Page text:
48. H.B. Johnson, “New Korean Mission,” Official Journal of the Pacific Mission of the Methodist Episcopal Church, 1905, 19–20, as cited in A History of San Francisco Korean United Methodist Church written by Baek Guel Sung and Dr. Tongshik Ryu in celebration of the church’s centennial. SF-KUMC is still in existence. Having moved several times over its 100+ years of history, it is now located at 3030 Judah Street.
49. Baek Guel Sung and Dr. Tongshik Ryu, A History of San Francisco Korean United Methodist Church, 135.
50. Dae Do, December 1908.
51. Ibid.
52. Kim, Koreans in America, 52. Won-yong Kim, Chaemi Hanin Oshipnyun Sa [The 50 Year History of Koreans in America, 1959 Korean edition], 89–90.
53. Won-yong Kim, Chaemi Hanin Oshipnyun Sa [The 50 Year History of Koreans in America, 1959 Korean edition], 89–90.
54. Eckert, Lee, Lew, Robinson, and Wagner, Korea Old and New: A History, 241–247 and 256.
55. Shinhan Minbo, February 10, 1909. Kim, Koreans in America, 52–55. Kim, Chaemi Hanin Oshipnyun Sa [The 50 Year History of Koreans in America, 1959 Korean edition], 100–103.
56. Kim, Koreans in America, 60.
57. Ibid.
58. Kim, Koreans in America, 53-55. Kim, The Quest for Statehood, 41–44.
59. Ibid.
60. Ibid.
61. Kim, Koreans in America, 60.
62. Kim, The Quest for Statehood, 42.
63. Ibid.
64. Ibid.
65. Kim, The Quest for Statehood, 27–32. Kim, Koreans in America, 78–84.
66. Ibids.
67. Ibids.
68. Kim, Koreans in America, 78–84. Kim, Chaemi Hanin Oshipnyun Sa [The 50 Year History of Koreans in America, 2004 Korean edition], 238–240.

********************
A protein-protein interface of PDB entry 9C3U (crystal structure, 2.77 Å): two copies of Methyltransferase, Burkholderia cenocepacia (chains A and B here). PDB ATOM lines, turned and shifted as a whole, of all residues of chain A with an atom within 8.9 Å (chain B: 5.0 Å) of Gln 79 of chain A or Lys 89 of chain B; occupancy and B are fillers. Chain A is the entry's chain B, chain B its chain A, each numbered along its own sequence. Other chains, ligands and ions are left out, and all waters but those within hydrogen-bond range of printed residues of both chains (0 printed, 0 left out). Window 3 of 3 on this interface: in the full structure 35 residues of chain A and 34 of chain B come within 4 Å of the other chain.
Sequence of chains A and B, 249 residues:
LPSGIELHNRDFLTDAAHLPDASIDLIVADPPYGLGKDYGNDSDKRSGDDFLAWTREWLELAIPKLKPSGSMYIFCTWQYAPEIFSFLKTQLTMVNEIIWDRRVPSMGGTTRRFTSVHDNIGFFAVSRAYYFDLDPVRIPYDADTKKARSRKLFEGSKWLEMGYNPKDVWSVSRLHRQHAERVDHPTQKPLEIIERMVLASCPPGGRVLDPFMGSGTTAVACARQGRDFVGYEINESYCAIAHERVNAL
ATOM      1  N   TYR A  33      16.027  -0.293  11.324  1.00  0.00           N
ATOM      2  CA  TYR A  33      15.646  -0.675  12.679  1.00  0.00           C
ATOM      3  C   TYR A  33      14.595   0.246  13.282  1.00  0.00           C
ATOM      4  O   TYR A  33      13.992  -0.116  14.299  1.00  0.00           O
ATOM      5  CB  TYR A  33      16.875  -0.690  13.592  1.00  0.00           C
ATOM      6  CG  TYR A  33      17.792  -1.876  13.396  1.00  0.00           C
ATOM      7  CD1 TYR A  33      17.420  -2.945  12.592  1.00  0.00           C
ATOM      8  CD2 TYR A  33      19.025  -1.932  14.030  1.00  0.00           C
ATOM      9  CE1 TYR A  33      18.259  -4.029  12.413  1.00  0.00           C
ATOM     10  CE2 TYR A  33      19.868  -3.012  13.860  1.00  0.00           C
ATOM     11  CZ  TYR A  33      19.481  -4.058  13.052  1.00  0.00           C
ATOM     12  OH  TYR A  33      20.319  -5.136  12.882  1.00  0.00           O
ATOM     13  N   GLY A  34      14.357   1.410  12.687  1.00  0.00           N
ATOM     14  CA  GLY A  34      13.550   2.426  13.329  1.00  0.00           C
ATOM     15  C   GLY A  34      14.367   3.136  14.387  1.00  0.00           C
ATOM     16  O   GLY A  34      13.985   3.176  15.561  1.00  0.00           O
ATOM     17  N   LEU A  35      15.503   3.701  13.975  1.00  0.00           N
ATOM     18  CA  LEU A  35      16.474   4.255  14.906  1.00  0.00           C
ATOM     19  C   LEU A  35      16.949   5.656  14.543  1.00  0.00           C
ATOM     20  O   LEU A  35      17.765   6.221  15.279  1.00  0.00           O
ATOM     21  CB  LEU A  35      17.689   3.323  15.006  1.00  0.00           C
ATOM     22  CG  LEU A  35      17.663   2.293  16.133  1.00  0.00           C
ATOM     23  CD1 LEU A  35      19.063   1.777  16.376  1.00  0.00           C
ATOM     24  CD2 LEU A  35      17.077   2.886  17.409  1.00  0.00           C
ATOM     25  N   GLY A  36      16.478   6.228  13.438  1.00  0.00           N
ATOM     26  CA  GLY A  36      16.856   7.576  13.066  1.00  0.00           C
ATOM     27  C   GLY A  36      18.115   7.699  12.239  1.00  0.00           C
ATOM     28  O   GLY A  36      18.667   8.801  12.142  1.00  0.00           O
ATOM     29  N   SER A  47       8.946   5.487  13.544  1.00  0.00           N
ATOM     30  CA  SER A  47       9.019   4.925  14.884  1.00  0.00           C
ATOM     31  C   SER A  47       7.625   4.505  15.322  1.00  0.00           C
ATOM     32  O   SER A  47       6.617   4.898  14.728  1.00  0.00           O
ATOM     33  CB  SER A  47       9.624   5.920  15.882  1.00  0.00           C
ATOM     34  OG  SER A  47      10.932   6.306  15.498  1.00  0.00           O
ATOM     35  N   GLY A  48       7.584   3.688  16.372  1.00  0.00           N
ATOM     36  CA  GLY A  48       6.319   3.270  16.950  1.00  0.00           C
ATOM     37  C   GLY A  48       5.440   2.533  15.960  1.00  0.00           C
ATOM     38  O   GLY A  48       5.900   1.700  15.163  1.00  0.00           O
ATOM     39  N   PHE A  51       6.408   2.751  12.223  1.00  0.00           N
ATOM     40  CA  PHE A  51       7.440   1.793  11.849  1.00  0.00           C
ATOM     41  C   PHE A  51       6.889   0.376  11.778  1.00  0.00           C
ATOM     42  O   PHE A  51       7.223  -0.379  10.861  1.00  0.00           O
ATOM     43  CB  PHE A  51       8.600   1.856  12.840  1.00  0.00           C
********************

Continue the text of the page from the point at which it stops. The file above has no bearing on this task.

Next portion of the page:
69. Kim, Chaemi Hanin Oshipnyun Sa [The 50 Year History of Koreans in America, 2004 Korean edition], 240-244.
70. Ibid.
71. Kim, The Quest for Statehood, 36–41.
72. Ibid. Kim, Chaemi Hanin Oshipnyun Sa [The 50 Year History of Koreans in America, 2004 Korean edition], 244–246.

Anti-Japanese Movement from San Francisco
73. Kim, Koreans in America, 73–75.
74. Ibid., 75–77. Kim, Chaemi Hanin Oshipnyun Sa [The 50 Year History of Koreans in America, 1959 Korean edition], 314–317. Guel Sung and Dr. Tongshik Ryu, A History of San Francisco Korean United Methodist Church, 53–56.
75. Kim, Koreans in America, 85–86.
76. Kim, The Quest for Statehood, 3–6.
77. “Little Brown Men Are Ordered Back: Korean Fruit Pickers, Mistaken for Japanese, Are Sent Away from Hemet,” San Francisco Chronicle, June 28, 1913.
78. “Koreans — Not Japanese,” Los Angeles Times, July 6, 1913.
79. “Hemet’s Korean Incident Closed by Bryan’s Order: Secretary is Informed Fruit Pickers Expelled from California Town Were Not Subjects of Japan,” San Francisco Call, July 2, 1913.
80. Kim, Koreans in America, 118–119.
81. Ibid.
82. Ibid., 120–121.
83. Kim, The Quest for Statehood, 68.
84. Ibid.
85. Min Pyong Yong, “President of Dong Ji Hui: Lee Bum Young,” 51.
86. Kim, The Quest for Statehood, 53–65.
87. Kim, Koreans in America, 122.
88. Ibid.
89. Ibid.
90. Ibid., 101–102.
91. Ibid., 105–111.
92. Ibid., 64–66.
93. Marn J. Cha, Koreans in Central California (1903–1957): A Study of Settlement and Transnational Politics, 48–49.
94. Ibid.